The world is full of haters. Yep, some people just like to criticize. We came across a blog post recently that took quite a negative view on NUI design and quite honestly mis-represented, or perhaps under-represented the true breadth and power of the innovative design movement we love so well.
You can read the original blog post here, but more important, here’s our excellent rebuttal in defense of NUI design. Get it right, people!
What a great opportunity to start a meaningful dialog about what’s most important and relevent in the NUI movement. Many valid points are made here, in particular, the importance of putting culture in the foreground and designing understandable devices, but I also feel that this post perhaps overly focuses on the semantics of words like “invisible” and “disappear”, which seems to have led to the dwelling on what I feel are ultimately some less salient points.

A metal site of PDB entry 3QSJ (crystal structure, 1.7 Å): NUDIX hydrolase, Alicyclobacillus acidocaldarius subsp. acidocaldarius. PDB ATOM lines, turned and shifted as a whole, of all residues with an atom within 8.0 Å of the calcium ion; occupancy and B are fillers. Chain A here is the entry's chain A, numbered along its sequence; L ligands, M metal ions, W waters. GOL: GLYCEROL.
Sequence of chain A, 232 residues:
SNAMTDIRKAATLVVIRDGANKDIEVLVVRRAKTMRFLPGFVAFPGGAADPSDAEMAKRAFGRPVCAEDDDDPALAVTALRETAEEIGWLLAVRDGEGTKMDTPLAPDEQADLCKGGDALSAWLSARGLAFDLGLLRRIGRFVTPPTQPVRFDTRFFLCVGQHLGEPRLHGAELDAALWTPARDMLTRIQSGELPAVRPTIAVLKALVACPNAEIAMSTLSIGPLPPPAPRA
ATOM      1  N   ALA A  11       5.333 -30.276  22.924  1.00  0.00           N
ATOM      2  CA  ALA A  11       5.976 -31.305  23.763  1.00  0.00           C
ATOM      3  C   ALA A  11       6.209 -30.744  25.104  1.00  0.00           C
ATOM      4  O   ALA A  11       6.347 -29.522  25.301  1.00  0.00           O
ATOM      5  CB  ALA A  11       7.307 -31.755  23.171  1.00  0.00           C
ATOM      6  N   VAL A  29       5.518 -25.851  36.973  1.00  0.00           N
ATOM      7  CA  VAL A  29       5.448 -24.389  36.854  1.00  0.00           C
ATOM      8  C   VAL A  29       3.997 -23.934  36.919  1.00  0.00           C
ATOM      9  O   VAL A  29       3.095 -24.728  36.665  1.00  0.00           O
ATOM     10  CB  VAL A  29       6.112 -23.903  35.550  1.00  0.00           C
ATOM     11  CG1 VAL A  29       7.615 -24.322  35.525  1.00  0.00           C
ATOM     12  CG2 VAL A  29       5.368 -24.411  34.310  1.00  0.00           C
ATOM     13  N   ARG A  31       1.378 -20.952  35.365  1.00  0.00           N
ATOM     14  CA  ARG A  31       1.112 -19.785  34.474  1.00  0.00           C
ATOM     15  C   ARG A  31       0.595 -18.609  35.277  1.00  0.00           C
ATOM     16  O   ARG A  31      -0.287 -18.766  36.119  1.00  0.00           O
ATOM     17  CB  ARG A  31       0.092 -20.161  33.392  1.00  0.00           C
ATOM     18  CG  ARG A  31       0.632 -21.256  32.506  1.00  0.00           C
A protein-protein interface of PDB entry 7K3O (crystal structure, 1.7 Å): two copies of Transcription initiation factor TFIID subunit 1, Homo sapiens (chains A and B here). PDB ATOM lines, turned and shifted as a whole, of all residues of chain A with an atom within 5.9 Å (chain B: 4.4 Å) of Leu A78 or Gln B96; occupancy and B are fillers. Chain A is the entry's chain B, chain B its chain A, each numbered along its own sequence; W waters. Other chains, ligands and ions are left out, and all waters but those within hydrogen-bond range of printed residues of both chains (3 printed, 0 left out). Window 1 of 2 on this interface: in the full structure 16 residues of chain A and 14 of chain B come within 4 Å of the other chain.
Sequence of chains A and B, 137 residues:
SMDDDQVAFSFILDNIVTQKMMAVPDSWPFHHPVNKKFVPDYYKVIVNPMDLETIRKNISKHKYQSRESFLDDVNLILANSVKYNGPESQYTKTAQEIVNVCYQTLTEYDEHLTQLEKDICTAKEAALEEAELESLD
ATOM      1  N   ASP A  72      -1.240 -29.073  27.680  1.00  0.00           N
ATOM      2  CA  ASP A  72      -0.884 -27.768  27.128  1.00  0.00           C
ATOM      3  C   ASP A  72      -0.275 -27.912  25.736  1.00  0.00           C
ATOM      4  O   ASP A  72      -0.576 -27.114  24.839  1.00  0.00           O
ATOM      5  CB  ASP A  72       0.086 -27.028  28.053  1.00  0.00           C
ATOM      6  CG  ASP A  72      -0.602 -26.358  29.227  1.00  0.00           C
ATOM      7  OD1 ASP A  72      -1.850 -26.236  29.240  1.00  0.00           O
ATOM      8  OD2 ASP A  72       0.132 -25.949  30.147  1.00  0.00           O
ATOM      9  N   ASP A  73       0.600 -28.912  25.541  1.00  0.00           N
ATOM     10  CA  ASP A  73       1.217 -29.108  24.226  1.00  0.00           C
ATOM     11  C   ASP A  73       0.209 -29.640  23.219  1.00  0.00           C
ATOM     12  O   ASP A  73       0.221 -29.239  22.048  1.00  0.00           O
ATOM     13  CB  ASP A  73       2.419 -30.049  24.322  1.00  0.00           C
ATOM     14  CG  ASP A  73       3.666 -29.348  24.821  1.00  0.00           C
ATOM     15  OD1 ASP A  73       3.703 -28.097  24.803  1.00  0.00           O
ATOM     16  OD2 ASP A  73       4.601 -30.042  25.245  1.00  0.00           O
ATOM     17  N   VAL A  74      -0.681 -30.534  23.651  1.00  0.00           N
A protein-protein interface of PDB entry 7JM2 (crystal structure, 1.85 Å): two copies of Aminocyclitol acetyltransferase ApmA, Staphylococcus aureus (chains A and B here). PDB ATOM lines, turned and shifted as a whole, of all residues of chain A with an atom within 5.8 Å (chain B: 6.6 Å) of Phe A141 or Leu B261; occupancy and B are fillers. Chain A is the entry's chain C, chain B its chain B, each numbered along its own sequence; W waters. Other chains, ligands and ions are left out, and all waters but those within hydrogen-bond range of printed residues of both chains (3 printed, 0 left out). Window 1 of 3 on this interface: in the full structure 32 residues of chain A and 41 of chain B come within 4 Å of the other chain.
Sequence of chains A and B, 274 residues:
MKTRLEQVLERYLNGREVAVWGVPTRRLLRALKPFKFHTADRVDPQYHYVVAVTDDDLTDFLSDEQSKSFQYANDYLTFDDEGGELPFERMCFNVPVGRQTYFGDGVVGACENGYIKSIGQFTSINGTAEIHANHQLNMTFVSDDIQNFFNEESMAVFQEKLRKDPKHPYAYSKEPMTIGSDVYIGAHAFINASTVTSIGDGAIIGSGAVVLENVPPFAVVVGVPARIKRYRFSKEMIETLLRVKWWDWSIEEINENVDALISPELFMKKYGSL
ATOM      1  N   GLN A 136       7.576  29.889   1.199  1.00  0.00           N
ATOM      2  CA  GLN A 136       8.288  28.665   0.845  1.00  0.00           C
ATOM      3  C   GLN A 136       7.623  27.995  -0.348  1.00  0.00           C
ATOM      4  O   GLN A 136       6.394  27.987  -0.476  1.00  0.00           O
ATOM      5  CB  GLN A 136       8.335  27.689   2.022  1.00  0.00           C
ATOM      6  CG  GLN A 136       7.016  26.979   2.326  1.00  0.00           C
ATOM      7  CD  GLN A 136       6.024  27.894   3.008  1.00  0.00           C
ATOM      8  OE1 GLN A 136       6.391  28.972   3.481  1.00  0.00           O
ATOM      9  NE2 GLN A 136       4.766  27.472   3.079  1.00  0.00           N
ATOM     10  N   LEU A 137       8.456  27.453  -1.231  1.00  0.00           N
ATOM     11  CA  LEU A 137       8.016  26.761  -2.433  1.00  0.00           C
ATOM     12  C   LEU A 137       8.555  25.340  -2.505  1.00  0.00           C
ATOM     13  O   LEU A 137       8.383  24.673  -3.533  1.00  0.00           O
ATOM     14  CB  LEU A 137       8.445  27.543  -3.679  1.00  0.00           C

In my opinion, invisible UI is not the same as No UI or even dumbed-down UI. At Kicker, we use this term (and it’s just a term) to describe what happens to UI that’s rooted in embodied cognition. We believe that the design community has gone just about as far as it can go with the chrome-based approach, and it’s time to back up a few steps for the purpose of envisioning a more dynamic model. Think about how devices were built in the past. Machines were built to work with the operator’s body.
At Kicker, we design not to make frustrating, unsuable, sterile interfaces, but to do the exact opposite. We believe that “objects designed for controlling physical matter are designed to relate to, and interact, with the human body.“ When we talk about invisible design, we’re talking about the notion that pops up at the very end of this blog post… that design should receed into the background because it’s so easy to understand. For more info on Kicker’s brand of NUI, read this.